The Initiator and Campaigner Group for HB290—Universal Voucher Bill—Has 16 Employees and a Huge Budget
The group supporting the Universal Voucher Bill plans to achieve the passage of the bill in 2022, according to an article in the November 29 Columbus Dispatch.
The group purchased a building across from the Statehouse for $1.25 million, has a budget of over $1.2 million per year, and has 16 employees.
With all that firepower, it appears HB290 will become a front burner item on the legislative agenda in 2022.
Christian policy group expands reach
Nonprofit buys Downtown building
Laura A. Bischoff
The Columbus Dispatch
USA Today Network
Monday, November 29, 2021 | Metro | 1B, 4B
The Center for Christian Virtue, which for nearly 40 years has stood in the center of Ohio’s culture war debates, is taking a major leap to cement its power and signal its plans for expansion.
The nonprofit paid $1.25 million for a downtown Columbus building at 60 E. Broad St. that overlooks the Ohio Statehouse. It is fundraising another $3.75 million renovation of the 15,000-square-foot building.
“This building, for us, signifies the importance of having a strong Christian voice in not just Ohio politics but in American politics,” said Aaron Baer, CCV president since 2016. “This is us saying we’re going to be competing for ideas at the highest levels and have a real commitment to excellence in all that we do.”
What is the Center for Christian Virtue?
CCV has grown from an organization founded in a Cincinnati church basement to the state’s premier lobbying force on Christian conservative issues of abortion and religious freedom.
The organization weighs in on legislation and policy discussions, including critical race theory, private school vouchers and LGBTQ matters.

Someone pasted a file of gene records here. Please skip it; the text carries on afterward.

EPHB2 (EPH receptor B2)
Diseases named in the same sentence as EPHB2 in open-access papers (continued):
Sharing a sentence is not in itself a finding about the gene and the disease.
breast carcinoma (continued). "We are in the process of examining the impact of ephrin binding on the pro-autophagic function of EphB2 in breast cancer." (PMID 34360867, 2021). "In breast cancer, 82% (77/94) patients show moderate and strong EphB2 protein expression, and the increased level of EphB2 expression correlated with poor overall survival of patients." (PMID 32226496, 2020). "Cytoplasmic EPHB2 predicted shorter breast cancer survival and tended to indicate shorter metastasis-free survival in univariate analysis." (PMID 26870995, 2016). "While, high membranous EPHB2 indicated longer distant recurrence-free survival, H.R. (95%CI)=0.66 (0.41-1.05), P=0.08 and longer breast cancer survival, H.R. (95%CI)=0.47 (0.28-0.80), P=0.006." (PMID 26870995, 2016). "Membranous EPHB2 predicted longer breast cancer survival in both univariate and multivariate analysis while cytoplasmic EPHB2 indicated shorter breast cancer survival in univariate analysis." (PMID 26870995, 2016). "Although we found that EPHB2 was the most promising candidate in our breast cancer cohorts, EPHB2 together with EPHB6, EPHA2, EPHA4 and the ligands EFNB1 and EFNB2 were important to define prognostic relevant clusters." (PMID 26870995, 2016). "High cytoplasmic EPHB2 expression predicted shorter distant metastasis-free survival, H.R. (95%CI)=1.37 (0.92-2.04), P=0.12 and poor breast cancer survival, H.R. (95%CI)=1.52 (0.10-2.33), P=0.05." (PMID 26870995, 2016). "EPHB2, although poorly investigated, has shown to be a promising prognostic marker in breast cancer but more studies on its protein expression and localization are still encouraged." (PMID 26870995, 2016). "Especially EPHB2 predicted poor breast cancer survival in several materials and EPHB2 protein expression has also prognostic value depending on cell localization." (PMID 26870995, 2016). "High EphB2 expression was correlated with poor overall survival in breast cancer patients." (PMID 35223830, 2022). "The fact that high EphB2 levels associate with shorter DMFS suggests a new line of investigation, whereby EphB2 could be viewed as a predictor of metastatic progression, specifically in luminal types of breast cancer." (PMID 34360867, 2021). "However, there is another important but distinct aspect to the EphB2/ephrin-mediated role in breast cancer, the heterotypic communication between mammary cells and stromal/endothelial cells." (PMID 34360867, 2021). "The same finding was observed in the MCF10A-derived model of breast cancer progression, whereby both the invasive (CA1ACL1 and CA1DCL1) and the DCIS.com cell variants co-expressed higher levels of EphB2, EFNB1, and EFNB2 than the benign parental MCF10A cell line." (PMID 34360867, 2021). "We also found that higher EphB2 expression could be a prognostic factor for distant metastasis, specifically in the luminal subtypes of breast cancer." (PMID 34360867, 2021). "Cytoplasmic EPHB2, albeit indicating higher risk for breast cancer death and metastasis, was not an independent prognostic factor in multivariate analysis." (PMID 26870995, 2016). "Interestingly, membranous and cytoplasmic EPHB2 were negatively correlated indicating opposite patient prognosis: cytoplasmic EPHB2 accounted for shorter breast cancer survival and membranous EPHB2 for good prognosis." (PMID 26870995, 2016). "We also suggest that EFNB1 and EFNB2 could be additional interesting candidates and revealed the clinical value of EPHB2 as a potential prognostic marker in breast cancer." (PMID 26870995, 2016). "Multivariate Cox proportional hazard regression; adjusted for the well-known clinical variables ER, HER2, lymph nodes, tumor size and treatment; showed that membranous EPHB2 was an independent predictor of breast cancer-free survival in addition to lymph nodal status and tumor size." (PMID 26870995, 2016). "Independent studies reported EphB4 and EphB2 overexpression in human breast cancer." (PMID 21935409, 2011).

In his five years at the helm, Baer has built out the staff from two full-time and two part-time employees to 13 full-time and three part-time workers. The annual budget grew from $400,000 in 2016 to $1.2 million in 2020.
In recent years, CCV has rebranded from a very narrow range of social issues to a broader agenda that includes education and religious liberty, which is more aligned with the GOP in general, said political scientist Mark Caleb Smith of Cedarville University.
“This is a strategic change that reflects the broader political interests of traditional, conservative Christians,” he said.
While CCV has a new name and address, it pushes the “same old oppressive rhetoric,” said Alana Jochum, director of Equality Ohio, an LGBTQ rights group often on the opposite side of CCV.
In July, CCV policy director David Mahan gave a guest sermon at a megachurch that raised concerns among Ohio’s LGBTQ community for his characterization of transgender issues. CCV made no apologies, and instead, doubled down on the message that gender clinics in Ohio are “pushing cross-sex hormones and puberty-blocking drugs on children.”
Jochum said while CCV invests in buildings, Equality Ohio will invest in people and demand civil rights.